Rensselaer Polytechnic Institute Set to Host 12th Annual GameFest Weekend May1-2

Annual Tradition Celebrates Creativity and Innovation in Video Game Design

May 1, 2015

GameFest is an annual tradition at Rensselaer Polytechnic Institute that showcases student-designed games and celebrates creativity and innovation in video games. Pictured here, is a screenshot of the game Duel Major designed by a team of Rensselaer students.

Troy, N.Y. — It’s back! GameFest—an annual tradition at Rensselaer Polytechnic Institute that showcases student-designed games and celebrates creativity and innovation in video games—will be held Friday and Saturday, May 1 and 2, at the Curtis R. Priem Experimental Media and Performing Arts Center. The event is free and open to the campus and local community.

This year marks the 12th anniversary of the event, which will be bigger than ever before with more students from more regional universities bringing more games for exhibition and competition.

The two-day event kicks off on Friday, May 1, with a graduate student panel discussion, “Games Beyond Entertainment.” The panel will be held in EMPAC Studio Beta, beginning at 7 p.m. The panel will take on current research in games and education, and discuss ways that games and simulation can translate to the real world. The evening will culminate with an eclectic, game-themed electronic music and live visual performance by PULSE.

Over the past 10 years, GameFest has grown from a small showcase of a handful of games designed by Rensselaer students to include dozens of games designed by students from schools across the Northeast.

On Saturday, May 2, video game design students from Rensselaer and universities—including Rochester Institute of Technology, Champlain College, Worcester Polytechnic Institute, Quinnipiac University, Emerson College, Becker College, and the New York University Game Center—will showcase their work. The competition will be held from noon to 3 p.m. in various EMPAC locations.

Among the games designed by Rensselaer students that will be showcased are Radioland, a 3-D puzzle plarformer where the player brings the radio back to Radioland; Punchbot, a multiplayer boxing game that is played using only joystick input; and Super Parkour Fun Time, a multiplayer parkour capture the flag game.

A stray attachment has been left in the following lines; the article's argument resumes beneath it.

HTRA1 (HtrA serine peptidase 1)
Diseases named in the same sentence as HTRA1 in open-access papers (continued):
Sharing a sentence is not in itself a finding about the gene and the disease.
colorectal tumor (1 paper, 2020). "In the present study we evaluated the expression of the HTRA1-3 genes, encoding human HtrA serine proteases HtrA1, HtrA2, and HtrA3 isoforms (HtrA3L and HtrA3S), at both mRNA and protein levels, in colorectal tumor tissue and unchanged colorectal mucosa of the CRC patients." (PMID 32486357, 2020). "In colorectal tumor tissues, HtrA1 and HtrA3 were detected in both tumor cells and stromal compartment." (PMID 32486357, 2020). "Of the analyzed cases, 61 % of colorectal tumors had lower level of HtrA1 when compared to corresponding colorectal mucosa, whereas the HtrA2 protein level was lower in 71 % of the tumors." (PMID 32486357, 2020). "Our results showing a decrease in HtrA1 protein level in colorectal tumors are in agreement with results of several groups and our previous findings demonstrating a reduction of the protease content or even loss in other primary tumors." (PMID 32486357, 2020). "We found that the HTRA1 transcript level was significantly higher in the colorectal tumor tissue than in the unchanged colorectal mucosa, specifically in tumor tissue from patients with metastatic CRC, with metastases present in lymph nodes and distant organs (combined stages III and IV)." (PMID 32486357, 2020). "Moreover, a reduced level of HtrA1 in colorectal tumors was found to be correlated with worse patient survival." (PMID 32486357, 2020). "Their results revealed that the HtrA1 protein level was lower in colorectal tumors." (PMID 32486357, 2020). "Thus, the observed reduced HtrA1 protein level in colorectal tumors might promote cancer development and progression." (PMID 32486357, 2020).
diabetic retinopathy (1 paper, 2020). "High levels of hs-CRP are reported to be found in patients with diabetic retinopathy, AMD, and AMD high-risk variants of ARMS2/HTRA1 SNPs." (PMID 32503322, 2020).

Later in the day, James Portnow of the popular Web series Extra Credits will deliver a keynote talk titled “More Than a Pastime: A Promise to Future Generations.” Portnow is a game designer and consultant known for his theories on socially positive design. The talk will be held in the EMPAC Theater from 4 to 5 p.m. Awards for the student-designed games will be announced at 5 p.m. .

Since 2003, GameFest has grown into a regional event that brings together game design students from schools throughout the Northeast, with a competition judged by industry experts. Talks and panels include topics from serious games and entrepreneurship to deep design questions and the democratization of independent game development. Music performances range from music made with repurposed game consoles to an orchestra performing classical arrangements of music from games.

Last month, the Princeton Review again named the Games and Simulation Arts and Sciences program (GSAS) at Rensselaer as one of the top 25 video game design programs. Rensselaer is No. 11 on the list this year, moving up from last year’s No. 18 spot. The GSAS program at Rensselaer has appeared on this list every year since the list’s inception in 2010.

To view the Game Fest 2015 schedule, visit:

For more information about the School of Humanities, Arts, and Social Sciences, visit:

Written By Jessica Otitigbe
Press Contact Jessica Otitigbe
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